In case you missed it, the National Association of REALTORS, in response to a lawsuit filed by the United States Department of Justice, has agreed that the co-op compensation offered to buyer agents will be publicly disclosed soon.
From the NAR-DOJ agreement
In accordance with the MLS system’s long-standing focus on creating an efficient, transparent marketplace for home buyers and sellers, the amount of compensation offered to buyers’ agents for each MLS listing will be made publicly available. Publicly accessible MLS data feeds will include offers of compensation, and buyers’ agents will have an affirmative obligation to provide such information to their clients for homes of interest.
Relatedly, the rule changes re-affirm that MLSs and brokerages, as always, must provide consumers all properties that fit their criteria regardless of compensation offered or the name of the listing brokerage.
While NAR has long encouraged buyers’ agents to explain how they expect to be paid, typically through offers of cooperative compensation from sellers’ agents, there will be a rule that more definitively states that buyers’ agents cannot represent that their services are free to clients.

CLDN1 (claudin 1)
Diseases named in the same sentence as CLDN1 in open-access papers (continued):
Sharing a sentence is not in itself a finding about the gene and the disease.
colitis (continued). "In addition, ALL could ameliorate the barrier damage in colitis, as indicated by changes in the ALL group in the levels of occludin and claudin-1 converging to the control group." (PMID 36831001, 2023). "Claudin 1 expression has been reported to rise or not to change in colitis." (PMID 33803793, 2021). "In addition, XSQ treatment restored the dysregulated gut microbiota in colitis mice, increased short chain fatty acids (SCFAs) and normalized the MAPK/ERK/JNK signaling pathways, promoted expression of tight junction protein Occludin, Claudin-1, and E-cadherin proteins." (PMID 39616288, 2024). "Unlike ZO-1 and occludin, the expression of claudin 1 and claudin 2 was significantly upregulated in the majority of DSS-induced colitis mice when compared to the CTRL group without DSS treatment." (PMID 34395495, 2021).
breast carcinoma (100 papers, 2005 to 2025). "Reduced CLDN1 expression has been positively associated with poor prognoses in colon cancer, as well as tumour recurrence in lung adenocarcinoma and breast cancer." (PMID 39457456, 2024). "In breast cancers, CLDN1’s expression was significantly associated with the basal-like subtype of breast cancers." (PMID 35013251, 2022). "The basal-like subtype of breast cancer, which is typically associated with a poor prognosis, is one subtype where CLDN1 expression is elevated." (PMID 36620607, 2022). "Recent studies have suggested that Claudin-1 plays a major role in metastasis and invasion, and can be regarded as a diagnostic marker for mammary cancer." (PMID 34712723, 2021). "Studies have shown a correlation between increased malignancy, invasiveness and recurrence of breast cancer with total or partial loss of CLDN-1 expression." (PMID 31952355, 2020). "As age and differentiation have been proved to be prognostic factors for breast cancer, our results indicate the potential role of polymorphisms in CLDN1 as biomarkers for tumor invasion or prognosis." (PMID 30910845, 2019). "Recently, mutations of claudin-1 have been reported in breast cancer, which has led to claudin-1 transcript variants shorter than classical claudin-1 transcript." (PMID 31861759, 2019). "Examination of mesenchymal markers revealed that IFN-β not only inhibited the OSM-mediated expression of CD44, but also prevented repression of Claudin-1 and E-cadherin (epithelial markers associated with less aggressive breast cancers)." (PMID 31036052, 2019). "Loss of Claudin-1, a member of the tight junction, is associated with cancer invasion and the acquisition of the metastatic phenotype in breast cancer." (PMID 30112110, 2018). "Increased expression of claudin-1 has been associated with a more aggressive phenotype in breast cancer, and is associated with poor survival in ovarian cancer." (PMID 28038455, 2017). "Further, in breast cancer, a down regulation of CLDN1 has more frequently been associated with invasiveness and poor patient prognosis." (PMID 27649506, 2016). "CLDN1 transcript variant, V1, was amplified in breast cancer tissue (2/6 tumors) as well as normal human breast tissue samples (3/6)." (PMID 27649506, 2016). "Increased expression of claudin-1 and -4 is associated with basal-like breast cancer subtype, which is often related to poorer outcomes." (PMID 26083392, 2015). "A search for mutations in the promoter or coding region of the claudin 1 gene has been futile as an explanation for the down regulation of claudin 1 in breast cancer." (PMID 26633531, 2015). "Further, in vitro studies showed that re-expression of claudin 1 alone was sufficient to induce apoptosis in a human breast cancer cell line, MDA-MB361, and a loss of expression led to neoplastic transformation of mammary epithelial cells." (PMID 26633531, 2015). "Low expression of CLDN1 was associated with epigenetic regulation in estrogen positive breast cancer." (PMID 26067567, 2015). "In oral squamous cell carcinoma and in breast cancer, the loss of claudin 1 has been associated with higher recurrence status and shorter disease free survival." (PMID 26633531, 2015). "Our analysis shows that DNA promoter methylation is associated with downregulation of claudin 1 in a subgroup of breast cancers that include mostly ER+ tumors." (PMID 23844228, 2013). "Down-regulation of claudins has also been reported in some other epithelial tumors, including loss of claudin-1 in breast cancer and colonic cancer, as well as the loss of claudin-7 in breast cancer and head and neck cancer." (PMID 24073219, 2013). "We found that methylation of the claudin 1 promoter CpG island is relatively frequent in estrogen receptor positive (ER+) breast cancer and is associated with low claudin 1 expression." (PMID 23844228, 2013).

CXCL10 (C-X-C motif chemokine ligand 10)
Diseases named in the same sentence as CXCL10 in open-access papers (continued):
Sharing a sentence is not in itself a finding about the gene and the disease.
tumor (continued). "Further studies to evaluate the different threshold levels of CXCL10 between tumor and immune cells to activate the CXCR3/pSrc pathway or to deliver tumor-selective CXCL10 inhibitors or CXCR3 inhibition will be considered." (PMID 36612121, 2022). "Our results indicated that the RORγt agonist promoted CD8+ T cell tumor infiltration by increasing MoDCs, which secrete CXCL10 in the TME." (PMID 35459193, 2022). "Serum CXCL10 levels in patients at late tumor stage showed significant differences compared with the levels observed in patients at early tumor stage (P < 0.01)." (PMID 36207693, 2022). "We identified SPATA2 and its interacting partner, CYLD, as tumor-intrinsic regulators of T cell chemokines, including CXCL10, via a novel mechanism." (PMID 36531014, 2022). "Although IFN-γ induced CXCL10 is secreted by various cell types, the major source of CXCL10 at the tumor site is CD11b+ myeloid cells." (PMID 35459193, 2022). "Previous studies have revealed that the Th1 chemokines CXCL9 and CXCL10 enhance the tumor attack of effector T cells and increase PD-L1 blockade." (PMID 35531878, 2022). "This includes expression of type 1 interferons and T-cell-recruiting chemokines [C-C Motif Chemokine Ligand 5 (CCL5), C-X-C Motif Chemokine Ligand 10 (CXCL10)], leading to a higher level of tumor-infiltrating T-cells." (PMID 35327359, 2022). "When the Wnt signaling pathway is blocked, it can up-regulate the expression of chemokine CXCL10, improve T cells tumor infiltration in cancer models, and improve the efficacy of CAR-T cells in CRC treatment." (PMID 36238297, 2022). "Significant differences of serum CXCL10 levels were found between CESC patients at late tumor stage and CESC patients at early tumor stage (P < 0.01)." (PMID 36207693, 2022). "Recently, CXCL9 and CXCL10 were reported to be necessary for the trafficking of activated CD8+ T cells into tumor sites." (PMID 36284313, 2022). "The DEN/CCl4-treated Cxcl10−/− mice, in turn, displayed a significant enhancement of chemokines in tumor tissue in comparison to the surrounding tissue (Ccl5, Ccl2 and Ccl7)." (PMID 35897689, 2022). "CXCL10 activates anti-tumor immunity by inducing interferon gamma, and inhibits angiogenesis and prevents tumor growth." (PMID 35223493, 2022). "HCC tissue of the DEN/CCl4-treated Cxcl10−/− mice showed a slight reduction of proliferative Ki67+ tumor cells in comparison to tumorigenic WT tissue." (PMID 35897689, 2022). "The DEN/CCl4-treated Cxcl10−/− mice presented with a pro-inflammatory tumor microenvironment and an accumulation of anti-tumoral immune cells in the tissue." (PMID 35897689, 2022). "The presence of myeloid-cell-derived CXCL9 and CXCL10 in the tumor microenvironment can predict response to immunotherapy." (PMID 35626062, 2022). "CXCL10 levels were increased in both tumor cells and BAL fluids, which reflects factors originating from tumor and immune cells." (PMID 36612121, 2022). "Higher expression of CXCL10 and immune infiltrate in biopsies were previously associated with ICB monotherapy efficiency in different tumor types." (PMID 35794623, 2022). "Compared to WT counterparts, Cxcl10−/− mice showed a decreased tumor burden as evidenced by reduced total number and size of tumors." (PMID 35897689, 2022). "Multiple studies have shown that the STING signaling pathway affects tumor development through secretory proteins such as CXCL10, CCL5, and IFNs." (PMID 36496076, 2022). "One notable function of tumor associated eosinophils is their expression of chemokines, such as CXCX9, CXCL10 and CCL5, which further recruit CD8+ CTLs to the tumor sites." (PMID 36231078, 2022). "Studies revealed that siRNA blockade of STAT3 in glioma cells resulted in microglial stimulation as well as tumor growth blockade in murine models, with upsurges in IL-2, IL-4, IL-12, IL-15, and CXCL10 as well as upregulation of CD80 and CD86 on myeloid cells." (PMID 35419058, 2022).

What does this mean for buyers’ agents?
While it hasn’t happened yet, soon enough buyers will be able to see the commission offered to you on every property. The days of agents skipping over listings that pay less will be over.
Also, buyers’ agents will no longer be able to claim that their services are free. Let’s be real, at the end of the day commission is baked into the sale price of a home. This increases the cost to the buyer, so they really are paying for the privilege of having an agent represent them.
What should you do?
Learn to explain how REALTORS get paid.
At the end of the day, the commissions are part of the sale price of the property. The buyer is paying a portion of that commission as part of their purchase. During your initial buyer consultation, explain how you get paid, when you get paid, and how much you are willing to work for.
There’s nothing in the proposed changes that says you have to work for less money. But clients should know upfront if you expect them to cover any difference between the commission offered and what you expect to be paid. Buyer brokerage agreements outline your expectations, help facilitate the conversation, and allow your buyer to choose whether or not they want to view properties that pay less than your agreed-upon rate.